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Friday, January 15, 2016

What Is This Thing Called Forgiveness?

I've written before about forgiveness, about how it is not unconditional and about how it is not "feeling better toward" someone. That's what it is not. What is it? Basically, forgiveness is releasing someone from further obligation. The forgiver has been wronged and grants to the forgivee a pardon from future punishment or restitution. Note that this is not cheap or free. It's not as if the debt isn't paid. When forgiveness is granted, the forgiver takes the payment of the debt on himself. The way the Old Testament expresses forgiveness is to "remember no more" the wrong done. Now, be careful. That doesn't mean "forget". It means "to no longer call to attention." I noted, however, in previous entries that the obligation to forgive is predicated on repentance.

Let's make clear, at this point, that while the obligation to forgive (remembering that "forgive" means "to pardon, requiring no further punishment or restitution") is predicated on repentance, in no case is it biblically acceptable to hold a grudge, maintain hard feelings, or be angry. We know, for instance, that we must "See to it that no one comes short of the grace of God; that no root of bitterness springing up causes trouble, and by it many be defiled" (Heb 12:15). God tells us "the anger of man does not achieve the righteousness of God." (James 1:20) Instead, we are commanded to love, and love requires that we "not take into account a wrong suffered" (1 Cor 13:5). So all those hard feelings that often accompany a wrong suffered are ruled out by Scripture, with or without forgiveness.

So, we are to be "forgiving each other, just as God in Christ also has forgiven you." (Eph 4:32) The Bible is clear that in all cases of repentance we are obligated to forgive. We also have examples in Scripture where people who did not repent were granted forgiveness as well (e.g., Mark 2:5; Luke 23:34; Acts 7:60). So forgiveness in the case of repentance is commanded and is possible without repentance.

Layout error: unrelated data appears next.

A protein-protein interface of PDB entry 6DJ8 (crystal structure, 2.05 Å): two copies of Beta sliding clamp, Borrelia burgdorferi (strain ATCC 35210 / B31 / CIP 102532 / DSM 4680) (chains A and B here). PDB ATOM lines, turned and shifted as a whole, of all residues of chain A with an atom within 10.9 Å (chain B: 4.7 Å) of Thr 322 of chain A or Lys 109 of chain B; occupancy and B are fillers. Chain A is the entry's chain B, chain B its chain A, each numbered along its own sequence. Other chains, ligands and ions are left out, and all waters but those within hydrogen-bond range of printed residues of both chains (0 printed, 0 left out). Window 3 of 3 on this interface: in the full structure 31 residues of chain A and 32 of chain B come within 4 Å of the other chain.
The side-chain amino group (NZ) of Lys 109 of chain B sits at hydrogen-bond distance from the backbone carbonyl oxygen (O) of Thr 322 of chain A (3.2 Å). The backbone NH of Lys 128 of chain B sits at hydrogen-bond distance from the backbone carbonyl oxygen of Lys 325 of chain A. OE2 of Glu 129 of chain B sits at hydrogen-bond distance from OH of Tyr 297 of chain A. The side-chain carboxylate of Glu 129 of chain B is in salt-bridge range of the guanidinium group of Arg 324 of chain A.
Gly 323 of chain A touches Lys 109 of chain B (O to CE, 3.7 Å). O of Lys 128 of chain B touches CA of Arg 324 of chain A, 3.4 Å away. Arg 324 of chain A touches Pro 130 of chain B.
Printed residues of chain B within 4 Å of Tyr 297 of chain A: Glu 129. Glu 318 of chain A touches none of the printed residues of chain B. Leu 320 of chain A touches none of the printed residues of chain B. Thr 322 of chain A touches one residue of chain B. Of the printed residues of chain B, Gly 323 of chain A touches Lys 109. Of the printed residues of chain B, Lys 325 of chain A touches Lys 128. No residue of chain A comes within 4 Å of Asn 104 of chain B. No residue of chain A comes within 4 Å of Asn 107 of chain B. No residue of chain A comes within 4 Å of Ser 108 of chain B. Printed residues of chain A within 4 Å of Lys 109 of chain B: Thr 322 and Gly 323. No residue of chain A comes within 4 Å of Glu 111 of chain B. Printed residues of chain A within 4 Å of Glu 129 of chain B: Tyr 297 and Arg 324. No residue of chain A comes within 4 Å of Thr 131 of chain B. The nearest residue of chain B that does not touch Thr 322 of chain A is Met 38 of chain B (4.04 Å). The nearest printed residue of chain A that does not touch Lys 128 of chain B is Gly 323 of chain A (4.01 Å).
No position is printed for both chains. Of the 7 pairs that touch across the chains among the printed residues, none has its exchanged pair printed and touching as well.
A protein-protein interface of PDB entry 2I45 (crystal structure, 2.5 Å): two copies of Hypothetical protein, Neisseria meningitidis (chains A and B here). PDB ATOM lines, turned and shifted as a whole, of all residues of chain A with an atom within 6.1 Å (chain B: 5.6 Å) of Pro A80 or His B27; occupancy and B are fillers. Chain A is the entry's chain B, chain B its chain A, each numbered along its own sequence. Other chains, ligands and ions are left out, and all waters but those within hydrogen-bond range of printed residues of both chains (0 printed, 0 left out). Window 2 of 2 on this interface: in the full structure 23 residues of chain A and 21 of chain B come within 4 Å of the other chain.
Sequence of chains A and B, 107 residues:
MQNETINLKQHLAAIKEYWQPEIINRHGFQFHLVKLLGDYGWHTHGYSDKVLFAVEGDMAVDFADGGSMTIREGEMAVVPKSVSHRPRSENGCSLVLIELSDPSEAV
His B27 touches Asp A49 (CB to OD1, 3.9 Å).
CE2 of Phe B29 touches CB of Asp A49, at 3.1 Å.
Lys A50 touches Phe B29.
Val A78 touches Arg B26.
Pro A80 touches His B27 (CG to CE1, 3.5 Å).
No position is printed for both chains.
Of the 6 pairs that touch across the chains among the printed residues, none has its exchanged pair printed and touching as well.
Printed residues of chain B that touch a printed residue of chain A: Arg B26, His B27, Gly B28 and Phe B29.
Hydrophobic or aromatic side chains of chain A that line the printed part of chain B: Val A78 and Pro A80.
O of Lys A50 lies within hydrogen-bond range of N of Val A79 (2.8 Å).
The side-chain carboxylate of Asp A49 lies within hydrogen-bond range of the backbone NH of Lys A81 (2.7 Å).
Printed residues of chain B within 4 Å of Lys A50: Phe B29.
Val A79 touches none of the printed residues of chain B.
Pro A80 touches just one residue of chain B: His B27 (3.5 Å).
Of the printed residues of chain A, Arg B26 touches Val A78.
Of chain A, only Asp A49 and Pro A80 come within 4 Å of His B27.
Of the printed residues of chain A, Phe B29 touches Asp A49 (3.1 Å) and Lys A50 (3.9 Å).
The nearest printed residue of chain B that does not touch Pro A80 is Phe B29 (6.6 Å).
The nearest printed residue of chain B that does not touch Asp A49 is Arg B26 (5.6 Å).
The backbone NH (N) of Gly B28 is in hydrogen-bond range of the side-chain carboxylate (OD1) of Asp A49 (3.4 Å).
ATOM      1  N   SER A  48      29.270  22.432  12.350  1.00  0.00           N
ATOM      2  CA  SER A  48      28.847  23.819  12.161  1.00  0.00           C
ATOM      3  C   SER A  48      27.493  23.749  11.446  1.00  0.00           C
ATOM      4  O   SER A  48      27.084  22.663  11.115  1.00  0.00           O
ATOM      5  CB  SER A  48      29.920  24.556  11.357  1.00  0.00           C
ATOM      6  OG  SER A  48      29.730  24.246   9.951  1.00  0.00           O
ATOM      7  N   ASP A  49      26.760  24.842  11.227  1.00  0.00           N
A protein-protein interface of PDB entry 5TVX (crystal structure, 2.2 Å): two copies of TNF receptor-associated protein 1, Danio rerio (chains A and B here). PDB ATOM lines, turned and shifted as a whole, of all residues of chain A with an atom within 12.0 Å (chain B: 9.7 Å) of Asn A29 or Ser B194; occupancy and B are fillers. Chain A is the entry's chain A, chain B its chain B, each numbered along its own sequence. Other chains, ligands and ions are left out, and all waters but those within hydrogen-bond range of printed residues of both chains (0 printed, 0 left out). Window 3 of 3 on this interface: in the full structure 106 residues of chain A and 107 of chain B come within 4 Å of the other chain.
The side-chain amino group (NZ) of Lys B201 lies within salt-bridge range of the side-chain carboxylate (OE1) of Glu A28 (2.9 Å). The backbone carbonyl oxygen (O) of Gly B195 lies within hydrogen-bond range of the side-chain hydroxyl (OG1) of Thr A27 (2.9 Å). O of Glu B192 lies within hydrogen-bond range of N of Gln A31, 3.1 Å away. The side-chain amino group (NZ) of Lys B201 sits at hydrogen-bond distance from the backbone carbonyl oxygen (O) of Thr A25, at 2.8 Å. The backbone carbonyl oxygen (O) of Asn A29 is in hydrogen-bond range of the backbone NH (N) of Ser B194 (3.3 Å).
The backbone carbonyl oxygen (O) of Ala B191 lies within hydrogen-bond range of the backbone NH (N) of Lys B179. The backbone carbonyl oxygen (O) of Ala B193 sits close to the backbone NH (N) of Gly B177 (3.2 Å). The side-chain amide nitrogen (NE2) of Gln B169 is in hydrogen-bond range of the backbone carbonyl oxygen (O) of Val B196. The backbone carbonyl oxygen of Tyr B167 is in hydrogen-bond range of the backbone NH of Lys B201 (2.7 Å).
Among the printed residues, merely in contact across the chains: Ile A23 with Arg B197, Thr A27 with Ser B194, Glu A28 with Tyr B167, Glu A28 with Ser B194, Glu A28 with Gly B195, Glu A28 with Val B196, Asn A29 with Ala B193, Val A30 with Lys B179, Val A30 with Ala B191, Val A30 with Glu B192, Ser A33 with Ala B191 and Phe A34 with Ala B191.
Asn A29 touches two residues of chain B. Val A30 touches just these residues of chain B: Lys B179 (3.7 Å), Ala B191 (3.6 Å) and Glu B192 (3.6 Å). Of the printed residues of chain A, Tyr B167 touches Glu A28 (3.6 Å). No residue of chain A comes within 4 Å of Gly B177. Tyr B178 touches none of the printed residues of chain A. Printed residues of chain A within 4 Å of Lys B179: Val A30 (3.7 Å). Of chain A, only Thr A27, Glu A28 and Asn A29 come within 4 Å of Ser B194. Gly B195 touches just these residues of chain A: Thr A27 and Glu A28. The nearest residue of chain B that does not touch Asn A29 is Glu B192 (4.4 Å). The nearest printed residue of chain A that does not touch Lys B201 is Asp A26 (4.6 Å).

Recapping, then, we know that Christians are to imitate the Father by forgiving when they are wronged. This forgiveness is predicated on the forgiveness we have been granted and entails a release from further punishment or restitution. This forgiveness is required in the case of repentance and allowed without it. In no case is bitterness or continuing anger acceptable for the believer.

So what does that look like? You can't, for instance, forgive someone else's injury. Perhaps you are injured in an accident with a drunk driver. You may opt to forgive (require no further punishment), but the injury is also done society and the law will require further punishment that you cannot forgive. Nor does forgiveness require that you forget.

Sticky questions still remain. For instance, does forgiveness mean that you lay yourself open to all sorts of potentially dangerous situations? "He robbed me twice, repented twice, and I've forgiven him. Does that mean that I cannot be wary of the possibility of another relapse?" If "wary" is categorized as "punishment" in your thinking, yes, it does. I don't see "wary" as punishment. Someone that proves their untrustworthiness can be released from penalty (forgiven) and still not be trusted. I think this is a version predicated on the "forgive and forget" concept. "Well, I'm forgiven, so there are no longer any concerns between us." If forgiven means "forgive and forget", that would be a reasonable conclusion. But forgiveness is not to forget. It is to release from penalty. And being wary isn't penalizing. So if a child breaks a rule, repents, is released from further punishment, there is no reason to require that there be no considerations or preparations for a repeated breaking of that rule. Just no punishment.

I think forgiveness is tough. We talk about it like it's easy. It's not. But if we are commanded to do it, there is one thing that is clear -- forgiveness is not an emotion. (You cannot command feelings.) So it is possible to choose, out of obedience, to release someone from further punishment (forgive). And dealing with your own emotions (bitterness, bearing a grudge, hurt, anger, etc.) is an issue that requires a change in thinking. That one is best acquired by remembering that God, in Christ, has forgiven us (Eph 4:32). Remembering the immense debt Christ paid for me (Matt 18:21-35) ought to produce a heart willing to forgive. And if the one who is forgiven much loves much (Luke 7:47), I suspect that should go a long way toward that whole bitterness and grudge problem, too.

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